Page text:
Dolphin Outback

Dolphin Outback. Not Dolphin Outback... Dolphin Out Back.
Dolphin Outback. Not Dolphin Outback... Dolphin Out Back.
Dolphin Outback. Not Dolphin Outback… Dolphin Out Back.
One of the most interesting places on LBI to observe wild Dolphin are in the inlets. In the Fall, the tide changes run a straight line of food straight into the oncoming Dolphin's mouths.
One of the best places on LBI to observe wild Dolphin are in the inlets. In the Fall, the tide change runs a straight line of Dolphin food from Bay to Sea, straight into an oncoming Dolphin’s mouth. Dolphin are not stupid, at all, and so show up promptly on schedule almost everyday.
The water is deep just off the beach so the Dolphin swim literally feet from you. You could jump on them. Or they could jump on you. It's not clear which would be more desirable. If either.
The water is super-duper deep right off the edge of the bayside beach at Holgate so the Dolphin swim, literally, feet from you. You could jump on them. Or they could jump on you. It’s not clear which would be more desirable. If either.
It's a much better way to get close to Wild Dolphin than this, which is both illegal and harsh.
It’s also a much better way to get close to wild Dolphin than this, which is totally illegal. It might look harmless on the surface, but what these two did not see, as we did from the Beach, is that this hapless Dolphin was chased away and cut off from its Pod, which had been happily in the middle of mating at the time. Because Dolphin are mammals just like us, it is pretty easy to imagine how he or she feels about it. All we have to do is imagine two grizzly bears on motorcycles happening upon us while we’re mating, then chasing us off into the wilderness and surrounding us (and taking pics).

But don’t let this Reading be a complete downer. This is supposed to be a happy post about how cool the bayside inlet of Holgate is when the Dolphin swim up just 10 feet from the Beach. The jet skiing stuff is totally harsh, agreed. Still, looking at the photo another way, you might notice two people who are excited and interested enough about LBI’s wildlife to stop and take some photos and videos. They just went about it in the very, very wrong way. This is actually a common occurrence around LBI and more often than not, a crime perpetrated by regular folks both unknowingly and in moments where curiosity overrides better judgement. I’ve done it on my SUP, our own Beach Patrol often does it on paddle boards, joyriders on jet skis and anglers in boats do it all the time, and interestingly, surfers almost never do this, probably because they are busy and have so much experience in the water that they know it is a better experience to let the Dolphin come to you. Or not. It’s a real phenomenon and one that is really interesting to think about.

This is not an apology or excuse for ignorant, well intentioned cruelty or law breaking, or an argument that we are really capable of self-policing our own behavior in regards to wildlife. That’ll be the theme of another Reading. This is just a Reading about getting close to wild Dolphin, why the inlets are great places for it, what harassment on the Sea looks like in reality, and how curious and unfortunate it is when folks interested in and excited about wildlife sometimes do more harm than those who are totally disinterested, or even those who hate Dolphin.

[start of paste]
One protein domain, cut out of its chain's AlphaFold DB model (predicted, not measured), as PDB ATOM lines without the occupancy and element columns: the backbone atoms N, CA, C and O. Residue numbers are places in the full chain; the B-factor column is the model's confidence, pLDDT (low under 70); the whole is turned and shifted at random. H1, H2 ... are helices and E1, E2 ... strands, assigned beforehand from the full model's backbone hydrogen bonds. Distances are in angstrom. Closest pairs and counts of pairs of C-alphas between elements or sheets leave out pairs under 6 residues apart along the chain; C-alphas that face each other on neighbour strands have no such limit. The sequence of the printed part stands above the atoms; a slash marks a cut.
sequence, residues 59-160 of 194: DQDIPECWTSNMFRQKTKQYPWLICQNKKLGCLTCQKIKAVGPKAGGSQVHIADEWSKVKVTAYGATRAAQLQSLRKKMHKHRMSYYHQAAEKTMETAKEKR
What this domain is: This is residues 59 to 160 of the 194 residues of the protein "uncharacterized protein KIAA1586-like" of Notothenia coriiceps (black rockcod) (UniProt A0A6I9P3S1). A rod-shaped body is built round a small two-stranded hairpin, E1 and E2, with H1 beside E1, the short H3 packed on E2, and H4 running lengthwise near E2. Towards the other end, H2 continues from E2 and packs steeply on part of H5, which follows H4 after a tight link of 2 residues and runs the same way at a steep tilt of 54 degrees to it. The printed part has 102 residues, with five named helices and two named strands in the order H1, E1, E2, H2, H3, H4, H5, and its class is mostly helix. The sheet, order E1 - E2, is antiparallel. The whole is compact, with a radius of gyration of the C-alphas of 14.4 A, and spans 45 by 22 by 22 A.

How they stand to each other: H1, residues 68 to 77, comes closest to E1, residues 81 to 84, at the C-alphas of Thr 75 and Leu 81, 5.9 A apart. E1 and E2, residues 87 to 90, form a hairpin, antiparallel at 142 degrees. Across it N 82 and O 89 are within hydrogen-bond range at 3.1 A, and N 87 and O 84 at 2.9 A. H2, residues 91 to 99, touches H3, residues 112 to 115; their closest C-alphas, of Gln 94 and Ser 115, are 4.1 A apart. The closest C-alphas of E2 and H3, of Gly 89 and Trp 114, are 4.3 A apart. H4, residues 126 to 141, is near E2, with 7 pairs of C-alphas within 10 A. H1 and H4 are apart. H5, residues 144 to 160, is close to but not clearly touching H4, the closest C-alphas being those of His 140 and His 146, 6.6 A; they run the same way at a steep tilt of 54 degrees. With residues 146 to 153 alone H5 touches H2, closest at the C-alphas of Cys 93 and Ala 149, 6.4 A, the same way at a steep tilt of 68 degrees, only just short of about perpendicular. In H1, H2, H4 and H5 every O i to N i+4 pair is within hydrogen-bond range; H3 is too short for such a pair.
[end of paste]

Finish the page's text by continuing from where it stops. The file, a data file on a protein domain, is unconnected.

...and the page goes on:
But still most interesting is how contrary the behavior is to their own self interest. The reality was that those Dolphin were putting on an amazing show when the Jet Skis came along. It would have been a pretty amazing front row seat for them had they used caution and patience and respected the Dolphin’s legal and common sense boundaries. Instead they wound up terrifying the animals, breaking the law, and got much lamer photos and experiences as a result. Epic fail. They not only destroyed for themselves, for the Dolphin, and for me, but also completely missed, a Gratuitous Dolphin Extravaganza.

I really, really wanted this Reading to be only about the opening picture because it took a very, very long time (2 years of trying!) to capture what the experience of having the Dolphin swim right along side of you while you stand on the Beach out back of Holgate is really like. The Jet Ski incident was just the reality of what happened at the end. Still, it is fascinating to consider how much of the wild animal cruelty you can witness at the beach is the result of the interested & the curious as opposed to the cruel or disinterested. A garden variety jerk flushes a Snow Owl once. Most wildlife photographers will flush it multiple times. I have never seen more trespassing & damage to the Holgate Refuge than when the big birding trips show up.  And after hundreds of incidents, I have never seen someone harass a Marine Mammal out of cruelty or disinterest on LBI. Even the guy with the dog I found kicking the Seal a few years back thought he was helping it get back in the water.

Over enthusiasm is as bad for wildlife as total lack of it. The great Todd Pover once said wisely, “Love ’em, but don’t love ’em to death.” But what’s best, at least in this case, and in many, many cases, is that what is best for us and best for the animals is completely and totally compatible. Once we see that, it is a no brainer, and becomes an easy, fundamental ethical guideline that becomes very difficult to stray from. In many cases, if we just really, really consider our own interests, like getting an unforgettable experience or exceptional photo of a wild animal, we will wind up behaving like good neighbors and naturally doing what is best for the animal… or at least not doing what is mean and totally illegal!